MK: In 2009, we started distributing lithium iron phosphate (LFP or LiFePO4) battery cells in Europe, and it turned out to be the right strategic choice. Our company, GWL, has helped thousands of customers around the world build secure battery storage over the past 14 years. With each such installation, we ourselves in the team gradually acquired relatively unique European technical know-how and, above all, experience-proven technical know-how. We always have quite a large number of individual battery cells in stock, and it simply made sense to use this unique competitive advantage in another way - to start assembling our own complete battery storages from them, which we call AMVOLT.

PP:AMVOLT is a Czech technology company, developer and manufacturer of European modular battery storage. At the moment, we most often supply customers with multiples of our AMVOLT 50 kWh LV Modules, we usually implement battery storage from 50 kWh to approx. 300 kWh, which we install indoors or in a container version. Typically, these are manufacturing companies, apartment buildings, agricultural buildings, company headquarters. Of course, our customers are also the installation companies of photovoltaic power plants themselves, who need batteries and are looking for a reliable European alternative to Asian products. We are also finalizing the development of smaller AMVOLT storages for households and, conversely, huge industrial BESS containers from 300 kWh to 1 MWh capacity. For now, we operate exclusively on the Czech market, but we are intensively preparing to enter abroad with a quite interesting.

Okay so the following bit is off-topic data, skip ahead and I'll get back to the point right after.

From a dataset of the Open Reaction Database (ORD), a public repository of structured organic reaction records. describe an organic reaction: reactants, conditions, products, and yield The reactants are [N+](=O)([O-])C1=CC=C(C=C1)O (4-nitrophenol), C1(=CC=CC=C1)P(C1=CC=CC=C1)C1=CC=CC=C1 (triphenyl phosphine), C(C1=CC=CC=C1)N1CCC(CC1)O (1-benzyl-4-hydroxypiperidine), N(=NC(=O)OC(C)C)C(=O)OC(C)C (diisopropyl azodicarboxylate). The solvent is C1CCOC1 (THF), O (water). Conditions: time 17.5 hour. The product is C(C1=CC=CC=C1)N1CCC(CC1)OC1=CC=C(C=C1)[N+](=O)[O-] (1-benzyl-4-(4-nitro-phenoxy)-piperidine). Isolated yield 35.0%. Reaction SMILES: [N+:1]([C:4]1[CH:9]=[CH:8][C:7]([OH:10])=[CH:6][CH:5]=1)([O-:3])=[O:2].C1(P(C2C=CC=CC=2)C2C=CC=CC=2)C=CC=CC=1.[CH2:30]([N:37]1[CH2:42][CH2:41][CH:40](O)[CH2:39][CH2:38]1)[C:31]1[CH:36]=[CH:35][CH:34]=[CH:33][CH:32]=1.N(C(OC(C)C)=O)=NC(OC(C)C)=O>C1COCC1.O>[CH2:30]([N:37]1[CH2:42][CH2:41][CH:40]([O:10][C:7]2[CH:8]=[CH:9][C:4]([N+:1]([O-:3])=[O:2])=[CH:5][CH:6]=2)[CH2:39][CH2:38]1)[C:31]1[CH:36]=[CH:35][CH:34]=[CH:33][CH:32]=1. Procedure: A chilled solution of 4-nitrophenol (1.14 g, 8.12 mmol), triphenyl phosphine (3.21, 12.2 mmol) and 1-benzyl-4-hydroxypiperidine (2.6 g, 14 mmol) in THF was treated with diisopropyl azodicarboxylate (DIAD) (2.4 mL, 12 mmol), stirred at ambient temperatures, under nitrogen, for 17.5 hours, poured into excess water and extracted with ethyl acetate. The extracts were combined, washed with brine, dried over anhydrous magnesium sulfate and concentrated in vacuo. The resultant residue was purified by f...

Together you are the founders of AMVOLT, how did your cooperation actually come about?